Stanley Whittingham was among those who moved to Exxon in 1972. He came from Stanford  University, where his research had included solid materials with atom-sized spaces in which charged ions can attach. This phenomenon is called intercalation. The materials' properties change when ions are caught inside them. At Exxon, Stanley Whittingham and his colleagues started to investigate superconducting materials, including tantalum disulphide, which can intercalate ions. They added ions to tantalum disulphide and studied how its conductivity was affected.

Whittingham discovers an extremely energy-dense material

As is so often the case in science, this experiment led to an unexpected and valuable discovery. It turned out that potassium ions affected the conductivity of tantalum disulphide, and when Stanley Whittingham started to study the material in detail he observed that it had a very high energy density. The interactions that arose between the potassium ions and the tantalum disulphide were surprisingly energy rich and, when he measured the material's voltage, it was a couple of volts. This was better than many of that time's batteries. Stanley Whittingham quickly realised that it was time to change track, moving to the development of new technology that could store energy for the electric vehicles of the future. However, tantalum is one of the heavier elements and the market did not need to be laden with more heavy batteries – so he replaced tantalum with titanium, an element which has similar properties but is much lighter.

Lithium in the negative electrode

Isn't lithium supposed to have pride of place in this story? Well, this is where lithium enters the narrative – as the negative electrode on Stanley Whittingham's innovative battery. Lithium was not a random choice; in a battery, electrons should flow from the negative electrode – the anode – to the positive one – the cathode. Therefore, the anode should contain a material that easily gives up its electrons and, of all the elements, lithium is the one that most willingly releases electrons.

The result was a rechargeable lithium battery that worked at room temperature and – literally – had great potential. Stanley Whittingham travelled to Exxon's headquarters in New York to talk about the project. The meeting lasted about fifteen minutes, with the management group subsequently making a rapid decision: they would develop a commercially viable battery using Whittingham's discovery.

The battery explodes and the oil price falls

Unfortunately, the group that was to start producing the battery suffered some setbacks. As the new lithium battery was repeatedly charged, thin whiskers of lithium grew from the lithium electrode. When they reached the other electrode, the battery short-circuited which could lead to an explosion. The fire brigade had to put out a number of fires and finally threatened to make the laboratory pay for the special chemicals used to extinguish lithium fires.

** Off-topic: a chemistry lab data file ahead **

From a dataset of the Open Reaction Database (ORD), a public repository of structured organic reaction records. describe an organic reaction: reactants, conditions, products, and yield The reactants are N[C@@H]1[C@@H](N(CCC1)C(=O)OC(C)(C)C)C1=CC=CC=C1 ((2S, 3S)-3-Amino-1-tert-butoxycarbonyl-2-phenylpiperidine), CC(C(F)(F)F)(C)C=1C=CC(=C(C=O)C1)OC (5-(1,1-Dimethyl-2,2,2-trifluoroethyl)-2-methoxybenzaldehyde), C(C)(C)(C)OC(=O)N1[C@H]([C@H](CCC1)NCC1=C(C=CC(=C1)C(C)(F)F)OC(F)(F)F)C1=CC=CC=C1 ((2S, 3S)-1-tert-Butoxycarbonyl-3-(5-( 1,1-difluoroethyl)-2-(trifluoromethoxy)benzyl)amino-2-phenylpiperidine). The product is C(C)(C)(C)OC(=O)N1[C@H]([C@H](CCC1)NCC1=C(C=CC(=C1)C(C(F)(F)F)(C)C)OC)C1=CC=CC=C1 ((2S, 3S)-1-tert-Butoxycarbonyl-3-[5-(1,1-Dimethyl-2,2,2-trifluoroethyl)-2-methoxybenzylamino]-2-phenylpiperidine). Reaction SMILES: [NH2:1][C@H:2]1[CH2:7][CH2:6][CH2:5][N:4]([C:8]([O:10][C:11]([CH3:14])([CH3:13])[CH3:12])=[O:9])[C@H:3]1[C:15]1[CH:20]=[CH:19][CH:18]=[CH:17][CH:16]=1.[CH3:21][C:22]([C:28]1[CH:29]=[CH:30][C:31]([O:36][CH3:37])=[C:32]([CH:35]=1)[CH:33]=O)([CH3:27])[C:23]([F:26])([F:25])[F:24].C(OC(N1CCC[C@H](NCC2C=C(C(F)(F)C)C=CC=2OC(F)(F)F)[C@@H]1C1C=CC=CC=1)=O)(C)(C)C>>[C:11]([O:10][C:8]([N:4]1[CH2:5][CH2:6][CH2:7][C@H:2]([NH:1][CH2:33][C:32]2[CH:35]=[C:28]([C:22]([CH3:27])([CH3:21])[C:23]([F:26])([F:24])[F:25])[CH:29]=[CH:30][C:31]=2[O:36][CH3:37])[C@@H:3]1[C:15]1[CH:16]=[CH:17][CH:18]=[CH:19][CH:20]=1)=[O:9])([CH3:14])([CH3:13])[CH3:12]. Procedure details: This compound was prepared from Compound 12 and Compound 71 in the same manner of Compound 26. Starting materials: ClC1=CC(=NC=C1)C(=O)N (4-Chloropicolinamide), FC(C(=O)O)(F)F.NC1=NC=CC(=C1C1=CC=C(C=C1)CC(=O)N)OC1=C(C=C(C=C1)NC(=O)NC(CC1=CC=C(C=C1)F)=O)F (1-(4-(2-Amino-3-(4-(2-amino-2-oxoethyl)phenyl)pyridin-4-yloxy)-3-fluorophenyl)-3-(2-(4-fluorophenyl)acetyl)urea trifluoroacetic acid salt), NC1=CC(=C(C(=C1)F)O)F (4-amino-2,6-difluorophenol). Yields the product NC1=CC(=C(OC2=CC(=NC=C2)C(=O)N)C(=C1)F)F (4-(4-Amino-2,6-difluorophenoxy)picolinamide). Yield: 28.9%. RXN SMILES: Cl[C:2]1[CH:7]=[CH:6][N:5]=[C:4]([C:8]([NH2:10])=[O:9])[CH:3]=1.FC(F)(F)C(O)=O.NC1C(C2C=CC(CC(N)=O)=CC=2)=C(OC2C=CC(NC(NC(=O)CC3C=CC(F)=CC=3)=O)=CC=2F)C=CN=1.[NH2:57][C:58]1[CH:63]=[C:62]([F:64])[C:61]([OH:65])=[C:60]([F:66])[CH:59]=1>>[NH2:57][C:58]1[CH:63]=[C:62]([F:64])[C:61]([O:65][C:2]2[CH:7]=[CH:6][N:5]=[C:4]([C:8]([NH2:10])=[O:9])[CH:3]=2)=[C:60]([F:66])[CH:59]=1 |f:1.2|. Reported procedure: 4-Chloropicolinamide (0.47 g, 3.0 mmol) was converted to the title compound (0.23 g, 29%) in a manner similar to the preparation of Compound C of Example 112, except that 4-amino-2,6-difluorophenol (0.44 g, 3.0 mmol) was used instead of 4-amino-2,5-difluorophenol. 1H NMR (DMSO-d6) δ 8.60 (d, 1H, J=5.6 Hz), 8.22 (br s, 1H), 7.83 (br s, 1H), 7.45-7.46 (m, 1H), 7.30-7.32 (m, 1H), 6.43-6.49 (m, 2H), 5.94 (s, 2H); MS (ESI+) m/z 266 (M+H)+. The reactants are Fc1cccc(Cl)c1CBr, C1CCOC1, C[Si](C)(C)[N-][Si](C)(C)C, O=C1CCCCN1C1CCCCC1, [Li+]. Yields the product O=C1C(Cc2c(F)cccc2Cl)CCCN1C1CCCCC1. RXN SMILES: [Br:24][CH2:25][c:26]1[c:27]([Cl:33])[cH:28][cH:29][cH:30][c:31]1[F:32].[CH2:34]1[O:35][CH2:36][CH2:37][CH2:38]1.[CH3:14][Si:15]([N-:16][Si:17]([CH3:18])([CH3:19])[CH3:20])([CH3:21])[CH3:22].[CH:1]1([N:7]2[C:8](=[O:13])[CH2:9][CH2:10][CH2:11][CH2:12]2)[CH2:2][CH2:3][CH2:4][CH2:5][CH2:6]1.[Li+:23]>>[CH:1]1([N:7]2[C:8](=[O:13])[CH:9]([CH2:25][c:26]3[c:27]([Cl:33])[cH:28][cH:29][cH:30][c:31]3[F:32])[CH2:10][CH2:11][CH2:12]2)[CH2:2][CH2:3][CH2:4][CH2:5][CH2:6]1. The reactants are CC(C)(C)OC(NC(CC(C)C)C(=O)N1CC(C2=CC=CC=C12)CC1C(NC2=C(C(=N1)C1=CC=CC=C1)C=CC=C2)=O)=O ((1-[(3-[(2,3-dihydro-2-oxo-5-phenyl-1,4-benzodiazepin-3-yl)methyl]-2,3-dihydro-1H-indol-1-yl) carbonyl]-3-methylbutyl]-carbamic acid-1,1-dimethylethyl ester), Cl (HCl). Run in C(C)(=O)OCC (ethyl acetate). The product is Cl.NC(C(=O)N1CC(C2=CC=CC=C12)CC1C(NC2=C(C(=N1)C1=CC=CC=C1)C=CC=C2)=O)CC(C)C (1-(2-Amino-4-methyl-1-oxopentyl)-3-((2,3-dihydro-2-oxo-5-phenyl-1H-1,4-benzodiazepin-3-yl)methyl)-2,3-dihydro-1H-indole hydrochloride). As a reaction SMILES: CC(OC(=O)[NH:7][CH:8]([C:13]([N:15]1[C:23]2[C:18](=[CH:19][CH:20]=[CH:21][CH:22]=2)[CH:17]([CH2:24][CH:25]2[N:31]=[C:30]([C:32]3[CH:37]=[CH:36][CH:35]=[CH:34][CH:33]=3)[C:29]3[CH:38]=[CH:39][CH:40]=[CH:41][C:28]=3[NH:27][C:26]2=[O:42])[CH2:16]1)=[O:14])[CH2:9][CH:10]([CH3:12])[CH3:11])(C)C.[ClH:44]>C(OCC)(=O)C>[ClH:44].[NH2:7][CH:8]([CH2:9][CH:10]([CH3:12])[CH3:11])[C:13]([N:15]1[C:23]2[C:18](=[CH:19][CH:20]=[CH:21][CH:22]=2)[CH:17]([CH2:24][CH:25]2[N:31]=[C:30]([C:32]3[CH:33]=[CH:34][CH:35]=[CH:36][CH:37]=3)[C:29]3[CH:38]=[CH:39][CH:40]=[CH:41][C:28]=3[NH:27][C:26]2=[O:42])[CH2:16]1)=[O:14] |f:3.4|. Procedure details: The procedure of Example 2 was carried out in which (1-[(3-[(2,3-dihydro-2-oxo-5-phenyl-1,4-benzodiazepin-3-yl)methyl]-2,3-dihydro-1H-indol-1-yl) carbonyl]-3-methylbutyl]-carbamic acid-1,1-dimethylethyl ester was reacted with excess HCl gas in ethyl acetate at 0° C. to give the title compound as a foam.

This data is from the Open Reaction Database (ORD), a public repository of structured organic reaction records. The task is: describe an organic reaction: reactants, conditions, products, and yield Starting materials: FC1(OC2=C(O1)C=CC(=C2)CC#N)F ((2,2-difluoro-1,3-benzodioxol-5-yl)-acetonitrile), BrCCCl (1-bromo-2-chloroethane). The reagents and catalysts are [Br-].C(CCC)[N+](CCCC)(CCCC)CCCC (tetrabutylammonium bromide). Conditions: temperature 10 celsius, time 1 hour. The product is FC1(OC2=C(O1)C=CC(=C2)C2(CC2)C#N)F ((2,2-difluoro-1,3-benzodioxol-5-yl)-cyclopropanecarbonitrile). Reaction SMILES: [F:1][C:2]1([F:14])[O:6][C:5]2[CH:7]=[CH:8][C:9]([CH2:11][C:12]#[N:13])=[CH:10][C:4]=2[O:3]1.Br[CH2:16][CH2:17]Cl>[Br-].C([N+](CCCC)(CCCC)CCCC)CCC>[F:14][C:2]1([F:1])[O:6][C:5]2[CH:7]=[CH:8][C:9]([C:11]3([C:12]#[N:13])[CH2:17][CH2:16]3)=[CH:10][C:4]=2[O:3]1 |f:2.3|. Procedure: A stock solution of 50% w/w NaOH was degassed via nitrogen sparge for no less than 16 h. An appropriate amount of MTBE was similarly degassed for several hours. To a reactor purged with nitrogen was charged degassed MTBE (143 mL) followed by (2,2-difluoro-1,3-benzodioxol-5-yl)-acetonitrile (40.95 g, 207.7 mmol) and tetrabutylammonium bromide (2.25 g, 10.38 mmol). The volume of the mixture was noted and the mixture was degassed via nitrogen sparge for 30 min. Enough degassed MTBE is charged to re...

To make the battery safer, aluminium was added to the metallic lithium electrode and the electrolyte between the electrodes was changed. Stanley Whittingham announced his discovery in 1976 and the battery began to be produced on a small scale for a Swiss clockmaker that wanted to use it in solar-powered timepieces.

The next objective was to scale up the rechargeable lithium battery so it could power a car. However, the price of oil fell dramatically in the early 1980s and Exxon needed to make cutbacks. The development work was discontinued and Whittingham's battery technology was licenced to three different companies in three different parts of the world.

However, this did not mean that development stopped. When Exxon gave up, John Goodenough took over.

The oil crisis makes Goodenough interested in batteries

As a child, John Goodenough had significant problems learning to read, which was one reason why he was drawn to mathematics and eventually – after World War Two – also physics. He worked for many years at the Lincoln Laboratory at the Massachusetts Institute of Technology, MIT. While there, he contributed to the development of random access memory (RAM) which is still a fundamental component of computing.

John Goodenough, like so many other people in the 1970s, was affected by the oil crisis and wanted to contribute to the development of alternative sources of energy. However, the Lincoln Laboratory was funded by the US Air Force and did not permit all kinds of research, so when he was offered a position as professor of inorganic chemistry at Oxford University in Great Britain, he took the chance and entered the important world of energy research.

High voltages when lithium ions hide in cobalt oxide